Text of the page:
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Technical Paper

A Study of the Effect of Oil and Coolant Temperatures on Diesel Engine Brake Specific Fuel Consumption

1977-02-01
770313
Diesel engine fuel consumption is mainly a function of engine component design and power requirements. However, fuel consumption can also be affected by the environment in which the engine operates. This paper considers two controlling parameters of the engine's thermal environment, oil temperature and coolant temperature. The effects of oil and coolant temperatures on Brake Specific Fuel Consumption (BSFC) are established for a turbocharged diesel engine. Data are also presented for a direct injection, naturally aspirated diesel engine. A matrix of test conditions was run on a Cummins VT-903 diesel engine to evaluate the effects of oil and coolant temperatures on BSFC for several loads and speeds. Loads and speeds were selected based on where a typical semi-tractor engine would operate over the road on a hills and curves route. Oil temperature was monitored and controlled between the oil cooler and the engine. Coolant temperature was monitored and controlled at the engine outlet.
Technical Paper

The Effect of Oil and Coolant Temperatures on Diesel Engine Wear

1977-02-01
770086
A study has been made of piston ring wear and total engine wear using literature data and new experimental results. The main purpose of the study was to establish the effects of oil and coolant temperatures on engine wear. Wear trends that were found in the early 1960's may not be valid any longer because of the development of higher BMEP turbocharged diesel engines, better metallurgical wear surfaces and improved lube oil properties. New data are presented for the purpose of describing present wear trends. A direct-injection, 4-cycle, turbocharged diesel engine was used for the wear tests. The radioactive tracer technique was used to measure the top piston ring chrome face wear. Atomic emission spectroscopy was employed to determine the concentration of wear metals in the oil to determine total engine wear based on iron and lead. The data were analyzed and compared to the results found in the literature from previous investigators.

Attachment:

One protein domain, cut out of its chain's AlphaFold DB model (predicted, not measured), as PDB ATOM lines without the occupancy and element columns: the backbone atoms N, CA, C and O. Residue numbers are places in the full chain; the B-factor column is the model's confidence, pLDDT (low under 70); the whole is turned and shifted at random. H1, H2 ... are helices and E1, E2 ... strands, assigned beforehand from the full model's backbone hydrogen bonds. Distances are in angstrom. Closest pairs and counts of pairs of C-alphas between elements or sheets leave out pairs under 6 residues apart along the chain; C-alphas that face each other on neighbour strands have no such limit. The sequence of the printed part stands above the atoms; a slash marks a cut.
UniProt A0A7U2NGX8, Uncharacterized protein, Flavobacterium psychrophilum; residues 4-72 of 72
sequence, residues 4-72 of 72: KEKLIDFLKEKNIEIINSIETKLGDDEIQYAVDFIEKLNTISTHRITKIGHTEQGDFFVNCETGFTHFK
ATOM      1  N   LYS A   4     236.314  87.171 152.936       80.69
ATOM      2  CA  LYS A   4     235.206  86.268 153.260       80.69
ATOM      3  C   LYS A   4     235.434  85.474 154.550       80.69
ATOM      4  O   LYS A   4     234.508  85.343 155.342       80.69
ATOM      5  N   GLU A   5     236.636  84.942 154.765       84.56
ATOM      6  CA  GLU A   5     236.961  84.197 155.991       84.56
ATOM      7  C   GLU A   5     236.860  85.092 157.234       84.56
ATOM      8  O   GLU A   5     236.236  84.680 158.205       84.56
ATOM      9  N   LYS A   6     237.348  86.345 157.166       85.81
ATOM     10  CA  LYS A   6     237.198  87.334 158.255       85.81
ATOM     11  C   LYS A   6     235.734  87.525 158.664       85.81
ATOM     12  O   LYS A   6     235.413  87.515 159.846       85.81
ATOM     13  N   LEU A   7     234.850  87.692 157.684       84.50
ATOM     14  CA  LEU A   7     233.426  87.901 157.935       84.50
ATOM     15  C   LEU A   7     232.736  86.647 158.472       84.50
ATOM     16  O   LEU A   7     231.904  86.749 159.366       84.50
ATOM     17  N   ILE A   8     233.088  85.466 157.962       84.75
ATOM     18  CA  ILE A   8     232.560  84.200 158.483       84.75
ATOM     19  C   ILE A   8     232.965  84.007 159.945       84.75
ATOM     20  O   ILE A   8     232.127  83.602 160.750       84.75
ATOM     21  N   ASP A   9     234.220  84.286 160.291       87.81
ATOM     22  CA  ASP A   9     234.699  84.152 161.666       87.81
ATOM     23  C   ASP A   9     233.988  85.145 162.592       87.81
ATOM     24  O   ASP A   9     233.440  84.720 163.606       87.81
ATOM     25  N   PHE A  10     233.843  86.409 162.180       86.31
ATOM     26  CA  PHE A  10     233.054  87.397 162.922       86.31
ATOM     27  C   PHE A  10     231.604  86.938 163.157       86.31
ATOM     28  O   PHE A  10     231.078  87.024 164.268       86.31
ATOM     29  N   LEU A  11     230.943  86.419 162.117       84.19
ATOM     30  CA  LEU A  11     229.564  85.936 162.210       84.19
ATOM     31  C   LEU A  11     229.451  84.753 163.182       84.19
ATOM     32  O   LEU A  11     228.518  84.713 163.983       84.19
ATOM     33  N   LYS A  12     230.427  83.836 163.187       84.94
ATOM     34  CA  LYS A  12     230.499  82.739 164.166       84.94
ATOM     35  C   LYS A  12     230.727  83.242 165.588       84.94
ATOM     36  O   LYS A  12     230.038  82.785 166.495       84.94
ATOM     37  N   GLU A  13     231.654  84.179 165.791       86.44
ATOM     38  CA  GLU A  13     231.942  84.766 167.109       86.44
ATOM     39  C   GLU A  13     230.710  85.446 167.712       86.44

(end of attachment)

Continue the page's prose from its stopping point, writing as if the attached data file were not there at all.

Technical Paper

Development of the Enhanced Vehicle and Engine Cooling System Simulation and Application to Active Cooling Control

2005-04-11
2005-01-0697
The increasing complexity of vehicle engine cooling systems results in additional system interactions. Design and evaluation of such systems and related interactions requires a fully coupled detailed engine and cooling system model. The Vehicle Engine Cooling System Simulation (VECSS) developed at Michigan Technological University was enhanced by linking with GT-POWER for the engine/cycle analysis model. Enhanced VECSS (E-VECSS) predicts the effects of cooling system performance on engine performance including accessory power and fuel conversion efficiency. Along with the engine cycle, modeled components include the engine manifolds, turbocharger, radiator, charge-air-cooler, engine oil circuit, oil cooler, cab heater, coolant pump, thermostat, and fan. This tool was then applied to develop and simulate an actively controlled electric cooling system for a 12.7 liter diesel engine.
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